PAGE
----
Underage Drinking: Is 21 the Right Age? Blog Article #6

INTRODUCTION

While doing research for this blog post, I came across a great video from the CBS news show 60 Minutes.This video is a debate on lowering the drinking age in the U.S. Both sides of the argument are presented well in the video. For example, if the drinking age were lowered, underage college students would probably be quicker to call for medical help when things get out of hand; however, it will likely do very little to make college students more knowledgeable and more responsible about alcohol abuse.

Source: Click Here

Source: Click Here

U.S. DRINKING AGE

The U.S. drinking age was originally raised in 1984 after the National Minimum Drinking Age Act was signed by President Ronald Reagan. Only eleven other countries have a minimum drinking age as high as the U.S. More than 80% of the world’s countries have a drinking age lower than 21. After prohibition in the rolling twenties, alcohol was re-legalized in the U.S. Then, in the late ’60s and early ’70s, the legal drinking age was lowered to 18 in most states. This quickly resulted in an increase in drunk-driving and alcohol-related motor accidents. Reagan’s law resolved this problem to some extent as it decreased drunk driving accidents by about 50%. Countless debates, such as the one I linked to in the introduction, have persisted ever since. If you’re underage now, hopefully your luck won’t be as bad as Bad Luck Brian’s.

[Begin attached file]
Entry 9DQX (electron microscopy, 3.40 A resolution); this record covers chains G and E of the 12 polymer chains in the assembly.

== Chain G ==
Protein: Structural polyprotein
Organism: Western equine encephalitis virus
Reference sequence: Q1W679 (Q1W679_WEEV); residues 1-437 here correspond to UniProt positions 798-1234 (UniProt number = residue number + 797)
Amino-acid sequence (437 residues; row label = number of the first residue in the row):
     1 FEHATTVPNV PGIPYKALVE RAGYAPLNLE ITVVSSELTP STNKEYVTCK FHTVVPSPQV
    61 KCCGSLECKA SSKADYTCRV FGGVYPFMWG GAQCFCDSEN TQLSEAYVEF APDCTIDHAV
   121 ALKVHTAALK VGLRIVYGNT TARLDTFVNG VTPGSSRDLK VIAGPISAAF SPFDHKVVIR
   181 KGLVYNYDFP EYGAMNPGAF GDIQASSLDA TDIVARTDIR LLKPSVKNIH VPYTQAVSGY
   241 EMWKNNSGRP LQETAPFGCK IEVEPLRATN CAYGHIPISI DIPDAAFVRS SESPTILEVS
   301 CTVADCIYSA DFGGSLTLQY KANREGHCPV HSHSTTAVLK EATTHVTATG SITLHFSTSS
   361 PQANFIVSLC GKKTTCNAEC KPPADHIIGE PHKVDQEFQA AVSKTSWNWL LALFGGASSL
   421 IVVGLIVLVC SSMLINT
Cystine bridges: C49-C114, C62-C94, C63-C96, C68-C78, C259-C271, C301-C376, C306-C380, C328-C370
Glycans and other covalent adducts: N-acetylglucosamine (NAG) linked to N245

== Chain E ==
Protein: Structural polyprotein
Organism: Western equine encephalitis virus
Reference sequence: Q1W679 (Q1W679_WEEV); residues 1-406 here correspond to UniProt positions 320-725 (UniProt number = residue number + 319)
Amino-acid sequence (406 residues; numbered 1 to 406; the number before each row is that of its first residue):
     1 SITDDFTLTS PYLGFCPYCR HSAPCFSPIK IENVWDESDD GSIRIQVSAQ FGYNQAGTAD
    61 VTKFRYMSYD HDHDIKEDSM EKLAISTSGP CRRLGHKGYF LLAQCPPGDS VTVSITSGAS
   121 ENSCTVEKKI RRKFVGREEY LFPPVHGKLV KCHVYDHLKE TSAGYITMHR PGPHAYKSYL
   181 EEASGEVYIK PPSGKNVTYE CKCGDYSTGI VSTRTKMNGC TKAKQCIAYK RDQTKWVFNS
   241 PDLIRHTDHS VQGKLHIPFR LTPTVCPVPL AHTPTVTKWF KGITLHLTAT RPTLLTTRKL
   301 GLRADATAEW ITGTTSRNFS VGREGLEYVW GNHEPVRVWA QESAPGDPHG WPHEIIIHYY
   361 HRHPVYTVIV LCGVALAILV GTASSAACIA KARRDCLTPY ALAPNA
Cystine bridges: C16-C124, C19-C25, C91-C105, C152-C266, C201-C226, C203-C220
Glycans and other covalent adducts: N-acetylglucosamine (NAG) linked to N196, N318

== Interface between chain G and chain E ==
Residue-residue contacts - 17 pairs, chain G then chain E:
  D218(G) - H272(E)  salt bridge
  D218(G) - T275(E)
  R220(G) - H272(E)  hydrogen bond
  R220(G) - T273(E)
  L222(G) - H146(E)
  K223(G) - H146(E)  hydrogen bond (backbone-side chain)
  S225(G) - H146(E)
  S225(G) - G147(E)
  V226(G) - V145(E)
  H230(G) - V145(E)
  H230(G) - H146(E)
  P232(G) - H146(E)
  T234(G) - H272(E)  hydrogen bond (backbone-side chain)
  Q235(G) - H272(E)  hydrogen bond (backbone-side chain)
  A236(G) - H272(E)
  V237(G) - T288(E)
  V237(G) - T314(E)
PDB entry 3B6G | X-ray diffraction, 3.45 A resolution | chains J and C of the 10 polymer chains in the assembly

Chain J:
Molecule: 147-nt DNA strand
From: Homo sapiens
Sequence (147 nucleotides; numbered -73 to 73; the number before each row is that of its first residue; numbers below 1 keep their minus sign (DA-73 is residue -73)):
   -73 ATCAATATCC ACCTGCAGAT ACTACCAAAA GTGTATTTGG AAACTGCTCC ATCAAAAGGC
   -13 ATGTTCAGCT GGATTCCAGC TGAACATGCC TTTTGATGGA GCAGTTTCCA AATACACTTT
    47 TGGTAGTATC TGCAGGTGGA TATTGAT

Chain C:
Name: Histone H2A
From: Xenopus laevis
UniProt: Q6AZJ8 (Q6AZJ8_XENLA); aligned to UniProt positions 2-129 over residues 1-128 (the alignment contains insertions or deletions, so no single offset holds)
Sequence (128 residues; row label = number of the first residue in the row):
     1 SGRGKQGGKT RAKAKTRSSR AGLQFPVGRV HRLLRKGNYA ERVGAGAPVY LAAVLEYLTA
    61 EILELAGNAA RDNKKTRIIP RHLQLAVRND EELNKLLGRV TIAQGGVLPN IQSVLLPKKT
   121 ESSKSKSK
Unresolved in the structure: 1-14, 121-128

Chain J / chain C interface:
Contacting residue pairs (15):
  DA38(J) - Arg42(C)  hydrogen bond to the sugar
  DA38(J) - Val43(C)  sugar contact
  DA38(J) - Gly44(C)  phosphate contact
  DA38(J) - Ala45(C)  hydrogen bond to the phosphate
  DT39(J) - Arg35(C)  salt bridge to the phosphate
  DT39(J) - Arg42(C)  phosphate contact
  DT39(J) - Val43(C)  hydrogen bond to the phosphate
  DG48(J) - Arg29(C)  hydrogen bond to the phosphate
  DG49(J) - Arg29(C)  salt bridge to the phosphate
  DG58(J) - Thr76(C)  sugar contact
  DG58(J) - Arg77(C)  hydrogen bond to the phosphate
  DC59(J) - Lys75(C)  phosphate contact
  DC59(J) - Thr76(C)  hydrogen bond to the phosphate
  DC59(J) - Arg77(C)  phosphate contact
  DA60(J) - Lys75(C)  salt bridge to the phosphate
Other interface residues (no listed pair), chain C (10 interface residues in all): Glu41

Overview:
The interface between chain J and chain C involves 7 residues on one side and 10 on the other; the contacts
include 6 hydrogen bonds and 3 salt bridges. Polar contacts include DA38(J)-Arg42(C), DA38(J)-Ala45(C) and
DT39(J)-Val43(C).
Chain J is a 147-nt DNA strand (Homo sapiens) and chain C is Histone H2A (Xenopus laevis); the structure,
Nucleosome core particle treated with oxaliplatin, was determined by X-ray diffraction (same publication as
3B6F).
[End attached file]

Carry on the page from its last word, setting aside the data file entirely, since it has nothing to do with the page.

Source: Click Here

Source: Click Here

OTHER COUNTRIES

In many European countries (source), where the minimum drinking age is 18, a greater percentage of young people drink more frequently; however, the number of dangerous intoxication incidences that occur is much lower. In these countries with lower drinking ages, only about 10% of drinking occasions result in the person getting drunk. Conversely, in the U.S, when young people drink, about half of drinking incidences end in intoxication. Why does this happen? In low drinking age countries, parents are responsible for regulating the amount of alcohol their children consume. This helps young people get an idea of what alcohol does to them and how much they can handle before they go out to drink on their own. Young Americans do not get this opportunity because it is considered unethical (it’s slightly illegal…) to get alcohol for underage people.

DISCUSSION

I am not necessarily advocating for the drinking age to be reduced in this country; however, there are a lot of good arguments fighting for the case. If 18-year-olds can be in the military, vote, serve on jury duty, get married, and buy guns, why, then, are they not fit to purchase, or at least consume, alcohol? It has been argued, as I discussed in my my second blog post, that before the age of 21, your brain is still developing and alcohol can adversely affect it more so than it would an adult. Additionally, just like what happened in the ’60s when the drinking age was lowered, drunk driving incidents could increase significantly if 18-year-olds were once again legally allowed to drink. The argument can easily go both ways. I will end with this though. According to the Diamondback, the student newspaper at UMD, the UMD police department, and other college officials, are more concerned about irresponsible drinking, such as binge-drinking, than underage drinking.

What do you guys think the drinking age should be in the U.S.? Should it be lowered or stay the same?

*Source for featured image on cover